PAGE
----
I would like to leave some part of me behind. So I can be cloned. Or diagnosed. Or pilgrims can come to the Shrine of Weasel’s Toe, maybe.

Comment from KC
Time: June 25, 2008, 4:27 pm

My mother was cremated and the only thing we had and could afford at the time was a reusable magarine container. Clean of course. It broke my father’s heart… but that’s what they did back in the day. That or a ziplock bag – we went with the container.

We were poor – no life insurance on her.

She buried in a beautiful spot however – with a GREAT view. Near a golf course on top of a hill that is infested with groundhogs. In fact, lots of problems because of the groundhogs – digging holes into the coffins and removing bones & what not from the coffins to make room for their nests. Needless to say – finding bones and various decomposed body parts spread throughout the cemetary to make room for hogs… wasn’t pleasant.

I think after it’s all said and done… my mom did just fine in her magarine container/urn.

Comment from Jill
Time: June 25, 2008, 4:33 pm

Ex-boss’s mother-in-law was cremated after she passed.

The woman was a complete nut-ball.
Sweet, but totally off her rocker.
Among other things, she’d draw on the walls with crayons…in other people’s apartments.
She didn’t abide by any strict hygiene standards for herself, either.

Anyway, after her daughter received her cremains, she kept the woman on a tall shelf in a lovely engraved brass box.
She wistfully noted one day that it’s so much easier to keep her clean now…just a swift pass with a dust cloth.

Comment from bad cat robot
Time: June 25, 2008, 4:37 pm

Cremation for me. I’ve given permission for the docs to rummage around and remove any spare parts someone else could use once I’m done with them, so cremation is really better for everybody. Plus, I am determined to cheat the dermestids of their meal. Hates dermestids, I do. (those are tame dermestids. They exist in the wild in profusion, probably with huge fangs and tattoos.)

Comment from porknbean
Time: June 25, 2008, 4:40 pm

and clouds of the stuff were wafting up, and her best friend (who died of lung cancer about six months later) began to hack and groo.

Hmm…perhaps she was reaching for her friend from the grave and advanced the seeds already there of her demise and missed companionship.

I finally stood back before it was all poured. I have about a pint left.

Wonder which parts are in that pint?

My mom said she wants to be cremated. She was a ‘transporter’ (delivers the dead to the hospital ‘fridge’) in a children’s hospital and said she was disgusted at how disrespectfully they treated the deceased when noone was looking.

The husband says he wants to be buried in an appliance box out in the backyard.

Me? I suggested if I get cremated, my ashes were to be put in the belly of my favorite doll and placed center stage in one of the kid’s living room. Kids aren’t going for it. They didn’t like the idea of the taxidermist either or my head put in a glass box filled with preservative with my eyes propped open.
Seriously, I just want to be buried in a simple wooden box asap with no chemical injections.

Comment from Allen
Time: June 25, 2008, 4:41 pm

My wife was cremated with a very special request for where her ashes went. She wanted me to take her ashes into the mountains and scatter them in a location that only I might ever find again. Took me 6 days on horseback to get there.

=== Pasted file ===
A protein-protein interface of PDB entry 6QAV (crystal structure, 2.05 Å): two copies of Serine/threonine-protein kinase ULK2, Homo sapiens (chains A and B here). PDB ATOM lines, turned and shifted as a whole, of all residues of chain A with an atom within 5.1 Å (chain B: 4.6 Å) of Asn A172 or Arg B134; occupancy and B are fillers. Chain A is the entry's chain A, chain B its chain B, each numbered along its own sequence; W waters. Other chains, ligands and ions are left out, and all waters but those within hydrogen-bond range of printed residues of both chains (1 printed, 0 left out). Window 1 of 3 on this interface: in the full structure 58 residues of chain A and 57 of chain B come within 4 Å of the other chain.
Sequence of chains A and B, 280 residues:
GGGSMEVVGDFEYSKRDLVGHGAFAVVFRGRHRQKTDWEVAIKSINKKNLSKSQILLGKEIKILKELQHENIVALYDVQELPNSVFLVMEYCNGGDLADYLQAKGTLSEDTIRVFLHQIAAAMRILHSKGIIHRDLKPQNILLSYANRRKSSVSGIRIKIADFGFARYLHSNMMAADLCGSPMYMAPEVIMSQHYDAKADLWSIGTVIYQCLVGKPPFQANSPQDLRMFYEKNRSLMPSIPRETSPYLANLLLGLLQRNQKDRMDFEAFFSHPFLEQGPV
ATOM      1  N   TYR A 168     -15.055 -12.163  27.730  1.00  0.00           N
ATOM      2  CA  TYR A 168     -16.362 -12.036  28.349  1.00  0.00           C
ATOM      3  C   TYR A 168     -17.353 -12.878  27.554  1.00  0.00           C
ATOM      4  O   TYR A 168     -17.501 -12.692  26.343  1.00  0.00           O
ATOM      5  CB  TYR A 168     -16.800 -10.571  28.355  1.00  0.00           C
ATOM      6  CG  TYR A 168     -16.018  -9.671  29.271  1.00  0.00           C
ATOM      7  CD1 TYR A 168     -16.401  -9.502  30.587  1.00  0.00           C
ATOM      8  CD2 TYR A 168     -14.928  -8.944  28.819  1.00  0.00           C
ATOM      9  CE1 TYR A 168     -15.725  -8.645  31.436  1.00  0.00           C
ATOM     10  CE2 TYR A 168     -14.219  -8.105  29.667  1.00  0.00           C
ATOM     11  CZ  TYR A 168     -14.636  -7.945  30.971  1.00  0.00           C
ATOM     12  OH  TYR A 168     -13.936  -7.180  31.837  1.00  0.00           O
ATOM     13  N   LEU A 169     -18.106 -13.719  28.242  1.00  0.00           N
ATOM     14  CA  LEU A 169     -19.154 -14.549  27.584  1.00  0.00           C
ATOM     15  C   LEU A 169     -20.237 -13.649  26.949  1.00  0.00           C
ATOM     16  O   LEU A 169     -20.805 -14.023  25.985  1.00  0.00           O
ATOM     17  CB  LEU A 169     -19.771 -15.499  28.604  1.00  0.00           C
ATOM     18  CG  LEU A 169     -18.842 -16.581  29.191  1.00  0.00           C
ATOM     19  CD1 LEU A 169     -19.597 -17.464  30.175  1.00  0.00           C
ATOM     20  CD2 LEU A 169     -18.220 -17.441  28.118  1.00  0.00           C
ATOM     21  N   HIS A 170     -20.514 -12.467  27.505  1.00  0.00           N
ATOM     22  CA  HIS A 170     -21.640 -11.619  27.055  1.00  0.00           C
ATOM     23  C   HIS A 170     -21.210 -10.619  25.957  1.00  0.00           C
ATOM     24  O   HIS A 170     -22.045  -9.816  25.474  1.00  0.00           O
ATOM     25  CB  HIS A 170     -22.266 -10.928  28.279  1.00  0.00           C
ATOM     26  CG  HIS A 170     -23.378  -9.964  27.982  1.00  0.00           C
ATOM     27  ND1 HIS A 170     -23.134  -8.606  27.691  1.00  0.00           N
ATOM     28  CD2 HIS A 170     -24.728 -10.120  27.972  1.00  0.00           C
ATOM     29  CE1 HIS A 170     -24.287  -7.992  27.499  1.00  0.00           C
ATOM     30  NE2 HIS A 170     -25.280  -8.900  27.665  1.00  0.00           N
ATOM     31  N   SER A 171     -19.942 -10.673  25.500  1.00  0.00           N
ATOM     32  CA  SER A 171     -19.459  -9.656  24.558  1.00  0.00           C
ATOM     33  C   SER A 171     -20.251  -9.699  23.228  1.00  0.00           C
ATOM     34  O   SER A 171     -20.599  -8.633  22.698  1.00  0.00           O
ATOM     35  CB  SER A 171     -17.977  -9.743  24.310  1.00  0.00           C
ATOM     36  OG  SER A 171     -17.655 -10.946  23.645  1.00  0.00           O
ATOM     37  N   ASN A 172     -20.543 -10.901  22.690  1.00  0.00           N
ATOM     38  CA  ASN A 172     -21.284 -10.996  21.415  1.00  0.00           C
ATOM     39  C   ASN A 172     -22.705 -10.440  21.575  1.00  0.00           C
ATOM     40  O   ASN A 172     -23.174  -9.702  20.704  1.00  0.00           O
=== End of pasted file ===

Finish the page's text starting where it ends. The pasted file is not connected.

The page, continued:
Comment from Steamboat McGoo
Time: June 25, 2008, 4:49 pm


I like that term, Jill. It sounds like what it is.

Comment from Scubafreak
Time: June 25, 2008, 5:15 pm

Personally, I always wanted a New Orleans style funeral/cremation, with the Jazz band too and from the ceremony, followed by having my ashes loaded into a Cannon shell for a Navy vessel, to be shot out into the pacific….

Comment from nicole
Time: June 25, 2008, 5:29 pm

On the cremation topic, my dad passed of bone cancer years ago and he was cremated. His ashes were taken up and dumped over the farm from one of our airplanes. I know Mom & Grandpa were talking about getting a memorial bench in a cemetary somewhere – Mom didn’t feel a need for it, but Grandpa would have liked to have it near his wife’s grave, I’m sure, so he could visit both. Alas, it never was done before Grandpa passed as well.

Me, I don’t have an issue with cremation. I keep reminding the husband that we need to get things written up official-like, but we both have memories like sieves so it has yet to be done. We both lean towards cremation, but the funeral really is for the living, in my opinion, and thus, if my family would want a burial, I’d be okay with that as well. If I never see the inside of a funeral home again I’ll be happy – but if it would give a more solid sense of closure and letting go to whatever family and friends are involved, then so be it.

Comment from S. Weasel
Time: June 25, 2008, 5:43 pm

Heyyyyy, Scubafreak! Cough up them kitten pitcher! I’ve been getting mail to the regular address all day.

Yes, Nicole, I think the purpose of last wishes is to give your survivors something to do so they don’t feel so useless. I’m so grateful my mother and I worked out what she wanted long ago, when she was perfectly well. When she got sick, she totally refused to believe it was terminal (when it obviously was) and if that’s the way she wanted it, that’s how I was going to play it.

Comment from Lemur King
Time: June 25, 2008, 5:43 pm

I begin to wonder – does scattering the proverbial ashes to the wind ever work out as advertised? Maybe I should consider this as an exit. Y’know – one last “fuck wit ‘em” act.

No, ‘Goo, it doesn’t.